One of the things that has always disappointed me about the Women of the Otherworld series is the fact that there isn’t a novel dedicated entirely to Aaron and Cassandra. I like this version of vampires and I think that it would be much fun. But, a short story in which they make an appearance leaves me quite happy.
I thoroughly enjoyed this short story. But I was kind of ticked that it gave away a fair bit about the future in the Jane Yellowrock world. Which was kind of annoying when I keep meaning to pick up this series all over again… but, hopefully by the time that I do, I won’t really remember where this story fits into the series, and I’ll be able to be surprised anyway.
I picked up this book because I absolutely adored the movie. Just seeing the title makes me want to watch the movie again and again and again. Which meant that I was seriously hoping that the book would be just as good. I was a little wrong. For starters, the book is so much creepier and horrifying than the movie. For another thing. It was just better.
I’m incredibly disappointed that this novella wasn’t part of a bigger series. I loved the idea of these fae women who rely on sex and death to live. That one of the children of the family refuses to continue in the line that is accepted by all of her family. Don’t get me wrong, I absolutely loved this as a standalone, but I quite possibly would have loved it even more if I knew I had a whole new series to sink my literary teeth into.
I haven’t read many stories about voodoo or hoodoo (I know there’s a difference, I just don’t know what that difference is…). Yet, it’s something that fascinates me. Which of course immediately drew me into this short story. Especially when the lead female voice was so strong and obviously unhappy with her trainer. Unhappy with the atrocities that she is committing over and over again because the elderly woman is asking her to.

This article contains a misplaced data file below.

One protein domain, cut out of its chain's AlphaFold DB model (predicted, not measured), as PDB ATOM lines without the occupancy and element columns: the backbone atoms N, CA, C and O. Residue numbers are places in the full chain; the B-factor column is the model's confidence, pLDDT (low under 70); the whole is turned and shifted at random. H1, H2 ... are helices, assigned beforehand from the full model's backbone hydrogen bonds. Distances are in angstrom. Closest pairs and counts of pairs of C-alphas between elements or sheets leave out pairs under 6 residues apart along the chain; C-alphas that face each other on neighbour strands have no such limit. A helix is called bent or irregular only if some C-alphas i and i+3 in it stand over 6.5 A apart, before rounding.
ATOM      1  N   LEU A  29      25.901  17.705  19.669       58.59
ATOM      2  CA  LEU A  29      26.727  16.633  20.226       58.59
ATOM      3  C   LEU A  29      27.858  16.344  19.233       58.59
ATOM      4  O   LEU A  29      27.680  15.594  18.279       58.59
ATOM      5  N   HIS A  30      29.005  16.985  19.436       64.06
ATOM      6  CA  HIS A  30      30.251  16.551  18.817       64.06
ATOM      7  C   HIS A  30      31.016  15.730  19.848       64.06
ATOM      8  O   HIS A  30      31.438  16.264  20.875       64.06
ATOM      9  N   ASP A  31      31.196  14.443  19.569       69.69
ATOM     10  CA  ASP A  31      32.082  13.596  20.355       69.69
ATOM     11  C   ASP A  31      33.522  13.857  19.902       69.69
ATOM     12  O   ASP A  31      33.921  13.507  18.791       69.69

I still haven’t yet had time to sink my teeth into the first Signs of the Zodiac novel. Yet, I seem to keep picking up the novellas and thoroughly enjoying them. And this one was no different. Taking the idea of love and polar opposites and twisting it into a story that was both fun and kind of tragic. Especially when JJ is left at the end, clutching a broken heart and forced to face an unhopeful future.
This is one of those short stories that is fun to read, but not overly memorable once you turn the final page. It’s a fun journey and one that I’ll love to read again and again. But it’s also not the kind of story that has left me thinking and reflecting once I’ve turned the final page. It’s just… fun.
Although I gave this story a kind of low rating, I did thoroughly enjoy it. The wording was just so beautifully lyrical and swept me away. Which makes sense, since it was originally written in 1933. It definitely means that this is a short story that I’m likely to go back to and reread. After all, the very lyricality of the wording makes it a fun journey and an intriguingly poetic one as well.
Ideas of time change across the world. It’s an idea that completely fascinates me. So it kind of makes sense that a story about a timekeeper and conjurer finds it’s way into a collection of dark magic stories. Although this one isn’t as dark and twisted as the other tales, there’s still that sense of mystery and brutality that is present in the rest of the stories in this collection.
I understand the pressure and stress of trying to get a ridiculously ambitious project done in a much shorter amount of time than desirable. After all, like the characters in this short story, I too am a PhD student. The fact that this tale of the pressures of being a postgrad student intertwines with murder, mayhem and magic just made me connect all the quicker with the characters and the storyline.